Authoritative recommendations, sometimes sanctioned by government, routinely call for reduced dietary sodium. However, when the strength of evidence is made explicit, it is generally acknowledged to be opinion or common “practice.”1 Advocates contend that the recommendation is justified because sodium restriction has been convincingly proven to lower blood pressure and that this will surely prevent stroke and myocardial infarction. Skeptics argue that modification of this single surrogate end point does not guarantee a health benefit as measured by morbidity or mortality. Instead, they note that salt restriction capable of reducing blood pressure also unfavorably affects other cardiovascular disease surrogates.

Diet is a complicated factor involving a multitude of interrelating nutrients. Genetic, behavioral, and environmental factors determine wide interindividual variation in sodium intake compatible with good health (end abstract).

Tierney continues:

“When you reduce salt,” Dr. Alderman said, “you reduce blood pressure, but there can also be other adverse and unintended consequences. As more data have accumulated, it’s less and less supportive of the case for salt reduction, but the advocates seem more determined than ever to change policy.

Before changing public policy, Dr. Alderman and Dr. McCarron suggest trying something new: a rigorous test of the low-salt diet in a randomized clinical trial. That proposal is rejected by the salt reformers as too time-consuming and expensive. But when you contemplate the potential costs of another public health debacle like the anti-fat campaign, a clinical trial can start to look cheap.”

So all in all, it seems that all the wise really need do is simply avoid processed foods for this and other nutritional reasons, stay with home cooking and add sea salt to taste.

This may involve unintended consequences of a benign nature, of course, such as stowing the Blackberry and switching off the screen and actually talking to the spouse and kids.

ADDENDUM: :

To heck with the food police! Here’s a mildly amusing Time piece on America’s most outrageously non PC burger:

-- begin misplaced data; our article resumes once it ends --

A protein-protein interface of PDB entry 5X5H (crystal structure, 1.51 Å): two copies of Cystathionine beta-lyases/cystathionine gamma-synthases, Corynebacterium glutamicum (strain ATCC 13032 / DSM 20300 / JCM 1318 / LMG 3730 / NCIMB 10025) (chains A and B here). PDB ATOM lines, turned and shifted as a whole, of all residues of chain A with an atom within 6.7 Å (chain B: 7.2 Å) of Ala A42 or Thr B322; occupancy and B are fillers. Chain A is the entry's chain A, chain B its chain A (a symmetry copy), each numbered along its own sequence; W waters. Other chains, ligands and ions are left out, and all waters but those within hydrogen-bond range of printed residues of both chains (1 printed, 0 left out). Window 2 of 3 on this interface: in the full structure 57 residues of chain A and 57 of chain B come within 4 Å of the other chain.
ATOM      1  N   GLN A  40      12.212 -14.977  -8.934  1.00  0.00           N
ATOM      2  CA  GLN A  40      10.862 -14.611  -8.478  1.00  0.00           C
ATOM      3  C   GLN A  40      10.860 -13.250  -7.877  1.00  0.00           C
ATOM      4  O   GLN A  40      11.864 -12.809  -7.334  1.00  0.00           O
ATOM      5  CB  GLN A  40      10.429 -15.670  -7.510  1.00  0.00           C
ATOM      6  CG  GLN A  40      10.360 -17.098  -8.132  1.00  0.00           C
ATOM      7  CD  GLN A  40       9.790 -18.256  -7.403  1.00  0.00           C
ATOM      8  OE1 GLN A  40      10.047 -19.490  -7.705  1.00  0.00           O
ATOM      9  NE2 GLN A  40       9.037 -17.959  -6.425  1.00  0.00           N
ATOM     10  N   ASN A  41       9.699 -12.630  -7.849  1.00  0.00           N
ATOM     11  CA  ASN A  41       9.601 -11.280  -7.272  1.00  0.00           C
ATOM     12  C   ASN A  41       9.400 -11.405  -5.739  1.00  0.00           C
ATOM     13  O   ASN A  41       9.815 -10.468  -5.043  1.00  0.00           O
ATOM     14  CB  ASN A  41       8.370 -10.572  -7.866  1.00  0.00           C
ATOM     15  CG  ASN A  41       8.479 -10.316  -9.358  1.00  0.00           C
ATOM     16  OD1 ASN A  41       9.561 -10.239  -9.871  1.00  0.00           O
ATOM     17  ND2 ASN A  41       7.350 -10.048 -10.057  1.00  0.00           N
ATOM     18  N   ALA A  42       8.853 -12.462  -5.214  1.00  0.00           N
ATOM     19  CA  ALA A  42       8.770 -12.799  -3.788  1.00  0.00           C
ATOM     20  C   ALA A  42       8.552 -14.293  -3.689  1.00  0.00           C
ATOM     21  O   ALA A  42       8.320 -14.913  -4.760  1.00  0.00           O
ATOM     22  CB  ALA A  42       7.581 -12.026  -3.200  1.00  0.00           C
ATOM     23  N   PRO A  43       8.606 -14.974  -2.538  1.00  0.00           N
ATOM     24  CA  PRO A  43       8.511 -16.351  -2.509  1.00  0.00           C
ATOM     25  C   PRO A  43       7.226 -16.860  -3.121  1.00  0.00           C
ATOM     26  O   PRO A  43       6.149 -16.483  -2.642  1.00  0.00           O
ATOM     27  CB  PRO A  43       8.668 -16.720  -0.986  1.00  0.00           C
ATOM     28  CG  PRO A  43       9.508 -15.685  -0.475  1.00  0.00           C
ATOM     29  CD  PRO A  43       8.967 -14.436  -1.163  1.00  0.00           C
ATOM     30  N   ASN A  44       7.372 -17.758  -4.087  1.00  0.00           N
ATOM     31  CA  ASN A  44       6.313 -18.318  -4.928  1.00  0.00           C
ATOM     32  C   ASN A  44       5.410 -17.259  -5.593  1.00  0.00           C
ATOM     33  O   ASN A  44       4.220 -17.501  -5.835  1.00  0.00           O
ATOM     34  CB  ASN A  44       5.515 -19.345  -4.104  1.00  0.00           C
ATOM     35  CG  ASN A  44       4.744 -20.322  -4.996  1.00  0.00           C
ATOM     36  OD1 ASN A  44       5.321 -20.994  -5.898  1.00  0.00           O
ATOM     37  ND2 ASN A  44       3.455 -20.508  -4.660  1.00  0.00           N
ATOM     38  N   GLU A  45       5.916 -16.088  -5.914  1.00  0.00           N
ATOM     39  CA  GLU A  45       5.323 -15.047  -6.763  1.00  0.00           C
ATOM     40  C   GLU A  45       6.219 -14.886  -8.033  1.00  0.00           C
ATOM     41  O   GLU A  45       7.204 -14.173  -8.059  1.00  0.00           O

Hold the Bun by Joel Stein on the KC Bunless Burger

My first bite of KFC’s Double Down made me question why I ever used bread for sandwiches. By replacing the bun with two fried chicken breasts and putting bacon, cheese and glorified Thousand Island dressing in between, this culinary invention made me feel, for perhaps the first time in my sandwich-eating life, completely free — my fingers greasy, my mouth a mess, my testosterone pumping like Henry VIII eating a turkey leg and demanding a new wife to behead. It inspired me to plan a whole diet of breadless sandwiches: a hamburger that consists of two meat patties and an inner layer of condiments; a BLT that packs lettuce and tomato between crisscrossed pieces of bacon; a pastrami sandwich that entails my just shoving pastrami in my mouth…..

2 Responses to “Salt Fights Back (with Science)”

  1. Truthseeker Says:

    Nice comments at the Times at The Hard Sell on Salt – 266 readers’ Comments :

    Has there been a conclusive study done by anyone that shows a clear link between eating more salt and developing high blood pressure? As far as I know, the studies have shown that if you have high blood pressure, reducing salt intake can reduce your blood pressure. I don’t believe that reducing salt intake in people with normal blood pressure will prevent or reduce the risk of these people getting high blood pressure. The link has just not been established.- Anup Vidwans, Wilmington, Delaware.